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The Next Waves: Migration Theory for a Changing World

Aristide R. Zolberg
The International Migration Review
Vol. 23, No. 3, Special Silver Anniversary Issue: International Migration an Assessment for the 90's (Autumn, 1989), pp. 403-430
DOI: 10.2307/2546422
Stable URL: http://www.jstor.org/stable/2546422
Page Count: 28
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The Next Waves: Migration Theory for a Changing World
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Abstract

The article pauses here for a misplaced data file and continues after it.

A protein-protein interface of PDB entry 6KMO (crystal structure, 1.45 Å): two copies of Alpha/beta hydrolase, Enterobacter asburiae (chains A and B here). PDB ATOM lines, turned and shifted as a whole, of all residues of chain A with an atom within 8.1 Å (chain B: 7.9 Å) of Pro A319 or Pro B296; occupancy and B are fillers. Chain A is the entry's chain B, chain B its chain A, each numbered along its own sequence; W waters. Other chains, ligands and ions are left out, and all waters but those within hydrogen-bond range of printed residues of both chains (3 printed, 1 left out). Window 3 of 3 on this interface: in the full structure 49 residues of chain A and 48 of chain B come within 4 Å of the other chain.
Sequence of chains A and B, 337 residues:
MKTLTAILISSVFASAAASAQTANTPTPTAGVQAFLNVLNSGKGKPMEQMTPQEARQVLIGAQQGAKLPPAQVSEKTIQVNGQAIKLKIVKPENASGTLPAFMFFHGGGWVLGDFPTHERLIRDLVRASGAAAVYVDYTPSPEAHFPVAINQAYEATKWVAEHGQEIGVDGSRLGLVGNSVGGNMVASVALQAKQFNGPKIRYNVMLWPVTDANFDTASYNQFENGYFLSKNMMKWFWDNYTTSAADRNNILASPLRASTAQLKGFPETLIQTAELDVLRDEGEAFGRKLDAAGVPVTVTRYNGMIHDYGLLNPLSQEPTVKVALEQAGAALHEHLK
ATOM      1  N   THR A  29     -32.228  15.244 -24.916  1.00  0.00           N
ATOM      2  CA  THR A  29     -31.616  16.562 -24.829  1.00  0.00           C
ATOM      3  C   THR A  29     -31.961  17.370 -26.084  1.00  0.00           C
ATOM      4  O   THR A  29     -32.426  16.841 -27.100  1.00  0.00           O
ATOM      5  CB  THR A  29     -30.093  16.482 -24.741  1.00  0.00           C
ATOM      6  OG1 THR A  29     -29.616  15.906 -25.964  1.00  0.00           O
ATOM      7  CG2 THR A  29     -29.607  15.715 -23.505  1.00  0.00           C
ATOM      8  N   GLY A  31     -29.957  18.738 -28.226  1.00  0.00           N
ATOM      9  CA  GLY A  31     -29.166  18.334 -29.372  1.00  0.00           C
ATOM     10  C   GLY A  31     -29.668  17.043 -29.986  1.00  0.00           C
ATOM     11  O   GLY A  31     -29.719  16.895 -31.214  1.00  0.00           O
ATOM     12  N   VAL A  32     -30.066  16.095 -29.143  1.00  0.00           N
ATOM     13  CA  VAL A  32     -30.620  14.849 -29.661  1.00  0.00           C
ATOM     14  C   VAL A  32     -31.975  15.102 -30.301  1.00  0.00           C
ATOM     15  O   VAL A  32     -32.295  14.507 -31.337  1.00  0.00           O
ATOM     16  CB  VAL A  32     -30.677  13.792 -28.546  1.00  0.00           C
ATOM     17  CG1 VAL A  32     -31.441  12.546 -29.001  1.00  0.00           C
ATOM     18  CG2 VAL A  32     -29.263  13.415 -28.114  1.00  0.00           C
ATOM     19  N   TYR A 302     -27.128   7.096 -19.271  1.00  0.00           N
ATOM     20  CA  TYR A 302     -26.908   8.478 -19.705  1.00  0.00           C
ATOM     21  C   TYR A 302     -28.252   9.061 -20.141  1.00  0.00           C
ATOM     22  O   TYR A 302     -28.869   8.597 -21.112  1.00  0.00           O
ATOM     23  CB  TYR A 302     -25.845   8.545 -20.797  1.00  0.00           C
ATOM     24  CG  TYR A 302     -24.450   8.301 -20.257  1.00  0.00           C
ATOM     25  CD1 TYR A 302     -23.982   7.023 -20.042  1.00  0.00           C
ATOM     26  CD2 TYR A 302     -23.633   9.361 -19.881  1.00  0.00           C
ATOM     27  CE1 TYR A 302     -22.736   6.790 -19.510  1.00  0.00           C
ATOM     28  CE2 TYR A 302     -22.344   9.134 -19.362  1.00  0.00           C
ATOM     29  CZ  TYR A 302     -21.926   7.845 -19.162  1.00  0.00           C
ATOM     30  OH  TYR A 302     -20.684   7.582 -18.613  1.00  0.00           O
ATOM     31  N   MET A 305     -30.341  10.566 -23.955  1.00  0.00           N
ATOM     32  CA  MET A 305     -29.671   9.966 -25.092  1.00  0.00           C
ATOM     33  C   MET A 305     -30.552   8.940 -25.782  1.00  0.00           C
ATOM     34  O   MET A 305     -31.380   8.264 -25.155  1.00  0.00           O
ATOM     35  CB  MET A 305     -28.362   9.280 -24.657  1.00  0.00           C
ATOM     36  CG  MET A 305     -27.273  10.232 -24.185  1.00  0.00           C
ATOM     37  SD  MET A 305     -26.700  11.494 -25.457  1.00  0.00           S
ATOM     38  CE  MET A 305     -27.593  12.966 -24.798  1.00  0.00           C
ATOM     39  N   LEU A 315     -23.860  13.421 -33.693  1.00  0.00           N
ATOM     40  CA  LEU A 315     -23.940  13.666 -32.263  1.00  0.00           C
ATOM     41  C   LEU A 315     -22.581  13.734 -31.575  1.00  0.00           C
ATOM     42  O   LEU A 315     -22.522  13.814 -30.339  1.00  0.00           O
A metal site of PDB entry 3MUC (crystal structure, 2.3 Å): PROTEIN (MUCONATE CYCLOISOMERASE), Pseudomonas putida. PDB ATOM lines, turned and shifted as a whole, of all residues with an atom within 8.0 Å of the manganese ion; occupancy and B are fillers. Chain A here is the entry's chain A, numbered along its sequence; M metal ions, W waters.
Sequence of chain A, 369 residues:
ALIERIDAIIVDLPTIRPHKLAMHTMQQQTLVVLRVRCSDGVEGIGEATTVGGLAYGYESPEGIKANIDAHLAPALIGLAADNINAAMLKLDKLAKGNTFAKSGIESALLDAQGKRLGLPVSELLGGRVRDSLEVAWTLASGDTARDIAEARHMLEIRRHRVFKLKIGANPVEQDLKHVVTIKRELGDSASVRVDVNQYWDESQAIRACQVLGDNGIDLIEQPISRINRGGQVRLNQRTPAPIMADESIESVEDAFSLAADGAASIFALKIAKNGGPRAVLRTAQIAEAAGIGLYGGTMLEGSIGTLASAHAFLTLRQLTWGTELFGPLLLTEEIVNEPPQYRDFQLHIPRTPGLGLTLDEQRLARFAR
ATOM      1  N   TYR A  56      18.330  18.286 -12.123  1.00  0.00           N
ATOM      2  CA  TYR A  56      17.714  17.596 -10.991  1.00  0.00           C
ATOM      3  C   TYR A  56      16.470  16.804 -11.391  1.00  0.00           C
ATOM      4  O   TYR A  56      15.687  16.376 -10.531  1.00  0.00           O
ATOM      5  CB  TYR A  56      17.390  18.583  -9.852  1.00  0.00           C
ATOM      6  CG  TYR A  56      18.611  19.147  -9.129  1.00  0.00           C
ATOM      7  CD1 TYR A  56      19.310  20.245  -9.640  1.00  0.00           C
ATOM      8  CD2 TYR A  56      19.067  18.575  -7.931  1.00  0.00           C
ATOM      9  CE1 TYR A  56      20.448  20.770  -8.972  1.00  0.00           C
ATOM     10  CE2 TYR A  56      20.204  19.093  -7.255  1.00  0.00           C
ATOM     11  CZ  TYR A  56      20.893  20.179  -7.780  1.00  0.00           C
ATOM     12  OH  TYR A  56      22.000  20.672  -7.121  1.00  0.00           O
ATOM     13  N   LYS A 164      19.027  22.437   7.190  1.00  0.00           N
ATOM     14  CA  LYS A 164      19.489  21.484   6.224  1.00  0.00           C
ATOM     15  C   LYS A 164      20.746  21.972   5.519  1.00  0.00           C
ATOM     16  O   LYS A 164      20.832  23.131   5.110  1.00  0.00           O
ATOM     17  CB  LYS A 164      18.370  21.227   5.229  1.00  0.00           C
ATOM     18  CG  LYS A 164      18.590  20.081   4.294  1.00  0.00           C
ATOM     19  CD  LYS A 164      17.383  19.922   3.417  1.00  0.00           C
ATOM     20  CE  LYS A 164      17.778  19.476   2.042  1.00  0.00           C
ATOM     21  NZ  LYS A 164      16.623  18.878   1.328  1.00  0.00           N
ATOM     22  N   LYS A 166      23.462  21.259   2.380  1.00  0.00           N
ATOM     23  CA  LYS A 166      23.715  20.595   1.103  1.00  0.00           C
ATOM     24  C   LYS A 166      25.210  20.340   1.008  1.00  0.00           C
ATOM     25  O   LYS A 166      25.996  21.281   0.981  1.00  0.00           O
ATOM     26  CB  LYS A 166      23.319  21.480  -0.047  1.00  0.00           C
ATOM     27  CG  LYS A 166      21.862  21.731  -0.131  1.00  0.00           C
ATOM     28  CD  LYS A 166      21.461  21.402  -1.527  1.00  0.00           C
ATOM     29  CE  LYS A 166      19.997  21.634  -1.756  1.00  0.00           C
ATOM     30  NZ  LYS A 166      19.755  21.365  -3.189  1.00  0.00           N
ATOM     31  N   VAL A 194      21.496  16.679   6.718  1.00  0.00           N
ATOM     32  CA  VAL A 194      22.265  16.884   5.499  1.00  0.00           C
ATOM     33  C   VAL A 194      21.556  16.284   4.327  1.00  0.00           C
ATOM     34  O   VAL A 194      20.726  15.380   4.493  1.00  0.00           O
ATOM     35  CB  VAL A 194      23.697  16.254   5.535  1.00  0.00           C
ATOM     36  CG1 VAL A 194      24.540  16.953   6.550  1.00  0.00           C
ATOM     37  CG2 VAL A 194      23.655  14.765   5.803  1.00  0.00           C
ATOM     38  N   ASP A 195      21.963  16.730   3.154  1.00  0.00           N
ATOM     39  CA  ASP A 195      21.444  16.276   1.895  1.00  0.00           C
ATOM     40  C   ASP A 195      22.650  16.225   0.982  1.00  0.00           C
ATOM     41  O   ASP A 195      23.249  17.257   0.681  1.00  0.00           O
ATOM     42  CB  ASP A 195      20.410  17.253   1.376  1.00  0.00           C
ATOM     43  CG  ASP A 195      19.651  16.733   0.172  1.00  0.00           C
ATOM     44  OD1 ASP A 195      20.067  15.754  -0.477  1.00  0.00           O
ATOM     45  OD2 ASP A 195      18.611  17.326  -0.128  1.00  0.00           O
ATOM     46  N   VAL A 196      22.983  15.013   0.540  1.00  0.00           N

In the last quarter of a century, migration theory has undergone fundamental change, moving from the classic "individual relocation" genre initiated by Ravenstein a century ago, to a variety of new approaches which nevertheless share important elements: they tend to be historical, structural, globalist and critical. Historicization implies a constant modification of theoretical concerns and emphases in the light of changing social realities, and commitment to a critical approach entails a view of research as one element in a broader project concerned with the elucidation of social and political conditions. The article uses elements from two major theoretical traditions -- a modified world-systems approach and state theory -- to project current trends. Global inequality is considered as a structural given. The article then reviews major topics, including the persistence of restrictive immigration policies as barriers to movement, changing patterns of exploitation of foreign labor, liberalization of exit from the socialist world and the refugee crisis in the developing world. It concludes with a brief consideration of the normative implications of these trends.

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